Heat pumps could be a cost-effective alternative to fossil fuels

New York, New York - The climate action toolbox also includes the low-profile champion of making your home greener: the heat pump.

Heat pumps are a wildly effective option for heating and cooling your home.
Heat pumps are a wildly effective option for heating and cooling your home.  © 123RF/udo72

Heat pumps are key to electrifying your home, and can replace fossil fuel-guzzling boilers, stoves, and less efficient air conditioners.

They can heat and cool, making them a crazy combo deal, and work by using electricity to shunt heat around two or three times more efficiently than other heating and cooling options.

The most common type of heat pump works with air, and on a hot day it absorbs warmth in your home and releases the extra heat outside.

On cold days, the process is reversed, and the pump grabs heat energy from the outside air to warm your home.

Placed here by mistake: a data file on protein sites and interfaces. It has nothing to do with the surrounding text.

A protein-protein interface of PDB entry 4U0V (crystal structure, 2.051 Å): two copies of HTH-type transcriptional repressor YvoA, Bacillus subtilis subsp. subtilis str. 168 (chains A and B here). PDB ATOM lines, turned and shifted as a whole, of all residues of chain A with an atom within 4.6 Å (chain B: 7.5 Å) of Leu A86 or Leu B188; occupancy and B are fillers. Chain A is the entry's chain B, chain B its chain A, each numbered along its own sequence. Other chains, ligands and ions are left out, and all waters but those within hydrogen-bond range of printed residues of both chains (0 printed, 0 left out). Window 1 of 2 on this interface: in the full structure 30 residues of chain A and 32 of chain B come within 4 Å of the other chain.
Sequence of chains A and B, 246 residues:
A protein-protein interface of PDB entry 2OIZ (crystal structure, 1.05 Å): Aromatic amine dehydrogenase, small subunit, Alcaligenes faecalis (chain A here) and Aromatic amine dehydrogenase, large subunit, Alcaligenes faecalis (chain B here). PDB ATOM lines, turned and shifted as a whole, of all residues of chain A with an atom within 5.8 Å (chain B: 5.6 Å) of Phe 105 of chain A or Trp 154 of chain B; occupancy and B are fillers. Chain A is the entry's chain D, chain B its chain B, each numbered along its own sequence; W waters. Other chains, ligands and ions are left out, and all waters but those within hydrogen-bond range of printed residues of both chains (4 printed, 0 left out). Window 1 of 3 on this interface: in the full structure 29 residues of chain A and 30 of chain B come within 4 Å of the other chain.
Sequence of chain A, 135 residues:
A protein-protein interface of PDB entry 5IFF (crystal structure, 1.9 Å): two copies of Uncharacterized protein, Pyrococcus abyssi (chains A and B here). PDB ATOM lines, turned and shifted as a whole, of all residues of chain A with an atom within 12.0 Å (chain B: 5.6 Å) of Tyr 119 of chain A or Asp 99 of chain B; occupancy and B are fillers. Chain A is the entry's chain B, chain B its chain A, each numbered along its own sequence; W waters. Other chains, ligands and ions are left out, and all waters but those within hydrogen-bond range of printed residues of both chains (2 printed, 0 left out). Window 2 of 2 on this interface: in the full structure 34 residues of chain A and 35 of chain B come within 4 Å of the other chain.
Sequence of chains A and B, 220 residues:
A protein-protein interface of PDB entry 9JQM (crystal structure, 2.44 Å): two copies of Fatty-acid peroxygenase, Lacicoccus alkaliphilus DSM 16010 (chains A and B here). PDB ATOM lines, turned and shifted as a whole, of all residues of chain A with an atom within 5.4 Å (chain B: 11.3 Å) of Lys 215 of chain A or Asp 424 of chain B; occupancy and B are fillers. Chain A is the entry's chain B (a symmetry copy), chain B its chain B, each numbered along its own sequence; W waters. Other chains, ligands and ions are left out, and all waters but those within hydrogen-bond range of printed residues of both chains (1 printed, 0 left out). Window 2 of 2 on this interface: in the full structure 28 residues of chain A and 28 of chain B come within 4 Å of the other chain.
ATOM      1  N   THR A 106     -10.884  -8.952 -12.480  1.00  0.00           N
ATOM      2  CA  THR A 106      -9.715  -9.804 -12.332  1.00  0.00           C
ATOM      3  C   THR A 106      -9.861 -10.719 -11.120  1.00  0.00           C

And even when you think it's chilly, there's still energy to be had, which is why Sweden is leading the charge with the most heat pumps per person of any country, according to the International Energy Agency.

Heat pumps for the climate win

If we switched out all oil-burning boilers in the US for heat pumps, it would be enough to save over 100 million barrels of oil each year.

Not only is that great for dropping greenhouse gas emissions, it would mean ditching 47% of the country's imports of Russian oil, according to CleanTechnica.

And homeowners switching to heat pumps get to save an average of over $600 per year on heating costs.

At the same time, even if all the electricity their heat pump uses comes from fossil fuels, they still end up emitting less CO2 than with a boiler or furnace.

The heat pump isn't flashy, but it gets the job done, even in colder regions, making it a key addition to the climate action toolbox.

Cover photo: 123RF/udo72

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